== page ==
Phenology is the study of the timing of biological events. February 24th was Spring Surge Day in Swoope. That’s the first day of the year I notice the Earth is really on the move. It’s not necessarily the day the first daffodil blooms or the first warm day of spring. It’s a day when the energy of life seems to be surging in every creature. Every bird is singing, plants are growing, snakes are sunning and bees are buzzing. You can see it, hear it, smell it and feel it. We don’t have a word for it but I know when it happens. (This day often corresponds to the day most students skip school.) I call this Spring Surge Day and in Swoope, Virginia it’s usually the day male Tree Swallows arrive from Central America to stake out their nesting territories.
February 24th was Spring Surge Day in Swoope, the day Tree Swallows arrived!
All Swallows that we see in the temperate region of America are Neotropical migrants. This means they winter in the tropics and migrate north to nest and raise their young. Tree Swallows have traveled more than a thousand miles to get here. Their summer range is expanding northward and they have been arriving earlier almost every year since I have lived in Swoope. Last year the Swallows arrived on February 28th, the year before they arrived on March 8th, and in 2006 they arrived on March 14th. It doesn’t take ice core samples from Antarctica and NASA data to convince me that we are getting warmer, earlier. We can use just plain old scientific observation otherwise known as phenology.
They won’t be long then to arrive back here Bobby! I am hedging my bets on a warming climate and one reason why we chose back to Michigan where I grew up to be near the Great Lakes. This will be known in the future as the year without a Winter. Planted alfalfa in January this year! How crazy is that?
Very interesting post Professor Whitescarver! I enjoyed it and definitely agree that every year the earth is becoming warmer earlier. It is evident especially this year in Harrisonburg. It is already nice and feels like spring!
No, it’s not becoming warmer earlier every year. Don’t know where you live, but you wanna know what happened here in 2013? We had cold and snow later than ever (May 2 snow storm -7″ worth. We’ve also gotten snow in September (in South Dakota and Nebraska) and two Mother’s Day snow storms 2014 and 2015. Thank God for the years we have an early spring. There is yearly variability. It’s not global warming.
Bobby That’s very nicely “said.” If you don’t mind I’d like to “borrow’ those statistics. Thanks George
Thanks for introducing me to the concept of Phenology. I think Spring Surge Day may have come to Verona also. In the last week, everything has come to life, especially stink bugs in our house! I will be on the lookout for Tree Swallows. With respect to other birds returning to this area – I have seen Robins, lots of Robins, this winter? Are they returning sooner, or do they stay here throughout the winter?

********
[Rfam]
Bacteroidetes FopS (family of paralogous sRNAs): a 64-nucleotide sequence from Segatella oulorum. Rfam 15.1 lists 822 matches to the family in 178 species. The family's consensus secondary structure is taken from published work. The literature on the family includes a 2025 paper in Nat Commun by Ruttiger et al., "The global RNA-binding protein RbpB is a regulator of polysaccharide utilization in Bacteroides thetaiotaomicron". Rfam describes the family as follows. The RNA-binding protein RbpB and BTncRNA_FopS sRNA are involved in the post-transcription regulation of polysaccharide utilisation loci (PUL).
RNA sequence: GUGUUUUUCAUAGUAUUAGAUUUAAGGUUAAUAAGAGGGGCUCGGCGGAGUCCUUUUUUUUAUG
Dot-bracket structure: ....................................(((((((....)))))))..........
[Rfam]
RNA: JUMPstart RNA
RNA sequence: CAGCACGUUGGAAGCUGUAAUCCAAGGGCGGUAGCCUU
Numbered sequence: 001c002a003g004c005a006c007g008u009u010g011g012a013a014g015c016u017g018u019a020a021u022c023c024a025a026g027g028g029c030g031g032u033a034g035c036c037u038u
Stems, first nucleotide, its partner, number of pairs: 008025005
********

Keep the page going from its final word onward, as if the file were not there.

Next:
Thanks for keeping track of the data. I know that tree swallows don’t read the papers, so they’re not migrating to support the idea of global warming. If they’re arriving earlier and earlier, that’s instinct and survival. If we humans could reconnect with our blessed instincts might we do better at our survival and the survival of this planet’s resources?
There is no question the tree swallows are arriving earlier, and even that evil cabal of climate change researchers couldn’t conspire to change their behavior on such a massive scale. They’re too busty writing self-incriminating emails anyway. In Philadelphia, 150 northern rough-winged swallows have quit migrating altogether and have spent the last 10 winters at a downtown sewage treatment plant (in ever increasing numbers). Rough-wings are the brown-backed swallows that nest in the old kingfisher holes all over the Valley. Unlike tree swallows, which can eat berries and regularly overwinter in the southern US, rough-wings are not known to be tough. Society is unlikely to take the necessary steps to curb global climate change, so we need to stop waiting for a miracle and shift to thinking about adapting…how are we going to deal with the increased forest fires, greater mobilization of pollutants, and drought that are likely to occur with warmer weather? Ignoring the swallows is a bad idea. Thanks for the post Bobby.
Dan, thanks for your input and addition to the blog. The Earth is definitely on the move!
Another interesting post! I really enjoy how you provided an example of bird migration and correlated it with the fact that Earth is getting warmer. Most people look to, as you mentioned, ice core samples and hard data when asking about climate change. Meanwhile all it takes is to look at what is happening all around you. One example in my life is that due to climate change, I was only able to go snowboarding a few times on fresh snow this year. I can only imagine the detriment that this years lack of snow had on the ski slopes revenue.
I wish more people took the initiative to practice phenology; I think they wouldn’t be so bent out of shape by the phrase Global Warming. I know I see it in the weather, for instance my Freshman year here at JMU we had tons of snow and it was even termed the Snow-pocalypse! After that each year we’ve only had little dustings here and there, but this year we have yet to have snow. Storm Sandy was the closest we’ve come to seeing snow, but yesterday it was close to 70 degrees! Hopefully the tree swallows will still come back; they’re beautiful birds. We’re just slowly becoming more like their over-wintering site.